You know that all characters appearing in this article are fictitious and any resemblance to real persons, living or dead, is purely coincidental.

It’s dark and uncomfortable. You’re in the middle of this darkness wondering which way life will go, which way this world will go. You were certain that the future would be a better place, instead, you’re now here and it’s 2017 and it feels like you’re still fighting the same battles. You manage your finances, watch what you eat, wonder whether you’re being paid fairly, try to be a better version of yourself, be a better professional, travel across the city to make a living, return home to a warm dinner, and feel loved at the end of the day. Despite all of this, there is an ominous dread hovering above you. It’s invisible but you can feel it because it shifts, moves, contracts and expands every day. It’s dark and uncomfortable until there’s a small light from a screen. You’re feeling threatened but you won’t admit it. You don’t know who the enemy is, but you’re poised to fight. You straighten your back, you flex your fingers, you focus your vision, and you type.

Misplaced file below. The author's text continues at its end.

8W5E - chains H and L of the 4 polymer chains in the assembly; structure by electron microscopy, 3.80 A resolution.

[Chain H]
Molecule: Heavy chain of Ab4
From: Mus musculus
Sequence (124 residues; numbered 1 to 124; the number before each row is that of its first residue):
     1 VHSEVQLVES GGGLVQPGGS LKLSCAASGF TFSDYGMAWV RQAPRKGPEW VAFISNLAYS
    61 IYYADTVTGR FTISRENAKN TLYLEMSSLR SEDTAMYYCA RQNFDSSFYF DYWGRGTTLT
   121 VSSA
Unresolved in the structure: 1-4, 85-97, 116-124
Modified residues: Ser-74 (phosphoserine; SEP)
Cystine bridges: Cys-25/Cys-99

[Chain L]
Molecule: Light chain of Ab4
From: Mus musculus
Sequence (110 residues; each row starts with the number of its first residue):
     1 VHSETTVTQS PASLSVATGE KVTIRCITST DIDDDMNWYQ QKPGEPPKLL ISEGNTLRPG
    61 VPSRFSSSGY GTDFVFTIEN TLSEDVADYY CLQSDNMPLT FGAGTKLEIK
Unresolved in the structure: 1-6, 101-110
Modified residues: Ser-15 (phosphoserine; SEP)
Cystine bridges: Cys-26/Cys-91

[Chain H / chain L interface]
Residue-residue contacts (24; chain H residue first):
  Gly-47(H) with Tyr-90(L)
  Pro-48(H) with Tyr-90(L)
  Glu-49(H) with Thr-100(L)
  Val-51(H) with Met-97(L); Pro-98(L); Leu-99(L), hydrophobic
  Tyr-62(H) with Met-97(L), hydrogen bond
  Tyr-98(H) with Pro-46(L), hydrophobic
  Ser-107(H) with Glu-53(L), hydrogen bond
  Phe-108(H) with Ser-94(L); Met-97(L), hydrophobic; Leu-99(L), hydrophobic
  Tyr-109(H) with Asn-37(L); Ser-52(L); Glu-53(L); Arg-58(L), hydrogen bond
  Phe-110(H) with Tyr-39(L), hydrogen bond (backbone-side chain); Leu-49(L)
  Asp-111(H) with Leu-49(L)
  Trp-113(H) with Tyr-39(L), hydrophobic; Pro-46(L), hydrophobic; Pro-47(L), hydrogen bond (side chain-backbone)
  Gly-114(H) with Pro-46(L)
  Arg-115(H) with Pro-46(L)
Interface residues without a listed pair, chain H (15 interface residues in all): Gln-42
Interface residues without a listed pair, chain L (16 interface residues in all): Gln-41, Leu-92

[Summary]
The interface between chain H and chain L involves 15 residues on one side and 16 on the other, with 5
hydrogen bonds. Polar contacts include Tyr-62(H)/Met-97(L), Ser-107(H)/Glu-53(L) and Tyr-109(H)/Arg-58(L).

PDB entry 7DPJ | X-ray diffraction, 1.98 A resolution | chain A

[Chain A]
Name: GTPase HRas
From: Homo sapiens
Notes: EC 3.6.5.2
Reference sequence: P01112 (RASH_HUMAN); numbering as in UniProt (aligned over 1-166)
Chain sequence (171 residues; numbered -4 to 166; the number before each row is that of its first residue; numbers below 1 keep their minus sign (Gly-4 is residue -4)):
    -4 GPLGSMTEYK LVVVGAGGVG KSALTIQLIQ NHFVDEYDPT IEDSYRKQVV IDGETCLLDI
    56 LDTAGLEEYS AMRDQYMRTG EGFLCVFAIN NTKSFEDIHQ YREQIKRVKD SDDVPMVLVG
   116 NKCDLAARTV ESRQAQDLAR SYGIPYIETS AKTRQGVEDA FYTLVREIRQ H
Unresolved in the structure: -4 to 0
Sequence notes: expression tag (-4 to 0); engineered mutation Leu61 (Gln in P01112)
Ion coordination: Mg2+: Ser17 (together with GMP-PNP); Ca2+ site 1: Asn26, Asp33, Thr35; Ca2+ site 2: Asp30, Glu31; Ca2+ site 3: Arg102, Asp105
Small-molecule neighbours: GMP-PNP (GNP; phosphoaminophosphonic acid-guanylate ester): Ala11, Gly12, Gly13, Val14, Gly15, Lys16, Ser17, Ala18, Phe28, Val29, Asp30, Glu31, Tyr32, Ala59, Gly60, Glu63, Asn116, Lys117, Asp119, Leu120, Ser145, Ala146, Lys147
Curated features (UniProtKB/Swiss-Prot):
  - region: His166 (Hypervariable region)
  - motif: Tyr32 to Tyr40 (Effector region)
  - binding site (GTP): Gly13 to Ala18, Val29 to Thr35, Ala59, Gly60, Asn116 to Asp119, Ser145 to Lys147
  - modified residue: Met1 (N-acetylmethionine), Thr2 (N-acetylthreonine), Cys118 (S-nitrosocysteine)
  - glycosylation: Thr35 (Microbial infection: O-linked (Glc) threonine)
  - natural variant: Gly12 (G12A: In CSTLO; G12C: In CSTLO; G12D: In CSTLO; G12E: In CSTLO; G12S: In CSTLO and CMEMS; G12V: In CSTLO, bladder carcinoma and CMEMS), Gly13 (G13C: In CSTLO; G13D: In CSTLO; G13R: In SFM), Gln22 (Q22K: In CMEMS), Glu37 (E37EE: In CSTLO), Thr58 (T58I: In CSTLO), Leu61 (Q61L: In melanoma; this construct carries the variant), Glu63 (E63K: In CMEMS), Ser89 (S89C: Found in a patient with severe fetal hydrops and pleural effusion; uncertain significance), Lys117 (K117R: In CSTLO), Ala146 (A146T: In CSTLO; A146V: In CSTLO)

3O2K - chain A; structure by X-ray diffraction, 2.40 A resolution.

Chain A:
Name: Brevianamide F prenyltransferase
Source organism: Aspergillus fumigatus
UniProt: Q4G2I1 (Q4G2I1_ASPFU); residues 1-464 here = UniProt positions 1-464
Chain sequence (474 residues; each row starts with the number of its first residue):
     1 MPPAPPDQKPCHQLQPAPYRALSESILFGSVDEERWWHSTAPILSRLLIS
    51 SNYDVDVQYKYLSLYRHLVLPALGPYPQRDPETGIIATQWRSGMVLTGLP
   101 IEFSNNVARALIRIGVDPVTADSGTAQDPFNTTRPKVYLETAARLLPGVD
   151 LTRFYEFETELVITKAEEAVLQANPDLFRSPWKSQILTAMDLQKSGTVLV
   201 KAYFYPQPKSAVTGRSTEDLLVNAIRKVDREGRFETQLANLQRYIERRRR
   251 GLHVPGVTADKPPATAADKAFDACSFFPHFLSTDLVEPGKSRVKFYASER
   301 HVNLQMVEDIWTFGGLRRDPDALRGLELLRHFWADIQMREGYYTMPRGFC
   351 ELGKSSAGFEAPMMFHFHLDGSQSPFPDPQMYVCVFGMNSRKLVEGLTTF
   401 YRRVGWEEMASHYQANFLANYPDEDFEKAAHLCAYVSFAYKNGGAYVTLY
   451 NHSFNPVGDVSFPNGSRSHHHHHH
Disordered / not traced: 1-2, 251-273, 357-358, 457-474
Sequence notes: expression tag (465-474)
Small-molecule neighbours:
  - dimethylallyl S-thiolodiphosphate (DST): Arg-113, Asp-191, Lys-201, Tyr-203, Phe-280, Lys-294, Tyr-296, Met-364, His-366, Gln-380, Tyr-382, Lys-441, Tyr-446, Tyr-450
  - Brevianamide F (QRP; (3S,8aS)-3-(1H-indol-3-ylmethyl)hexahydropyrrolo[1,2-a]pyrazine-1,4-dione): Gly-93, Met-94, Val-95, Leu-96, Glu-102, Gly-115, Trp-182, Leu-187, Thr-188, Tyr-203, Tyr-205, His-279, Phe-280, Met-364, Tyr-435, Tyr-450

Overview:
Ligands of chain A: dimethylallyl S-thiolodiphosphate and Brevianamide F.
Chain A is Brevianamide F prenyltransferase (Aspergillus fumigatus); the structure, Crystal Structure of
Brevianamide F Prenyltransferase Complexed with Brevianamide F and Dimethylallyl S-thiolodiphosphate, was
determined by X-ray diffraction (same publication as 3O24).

They’ve made you believe that there is “the other”, this band of people who have suddenly sprung up but have always been the enemy. You can’t really tell if you’ve been under this imminent threat always. For a moment, you even think to yourself, It wasn’t so, what happened? but they’ve convinced you that you’ve always been in danger. It is just now that it is all coming to the fore. You take a deep breath. You look out the window but you can’t tell the weather correctly. You haven’t been outside. Outside is harsh. Outside is cold. Outside is not comfortable anymore. Outside is where they have told you the enemy is waiting to pounce upon you. You’re scared they will take away your freedom, your language, your religion, your right to love, your virginity, your cows, your right to dress, your self-respect. You know everything there is to know about “them”. They’re saffron. They’re green. They’re straight. They’re gay. They’re misogynist. They’re feminist. They’re casteist. They’re all these things that you never thought they would be. And Good Lord, they hate the movies and the movie stars you like! How could they? You take another deep breath and your words come out like a volley of coherence, backed by research, and supplemented by your newly polished, borrowed vocabulary. You put yourself out there. You make a point. You type.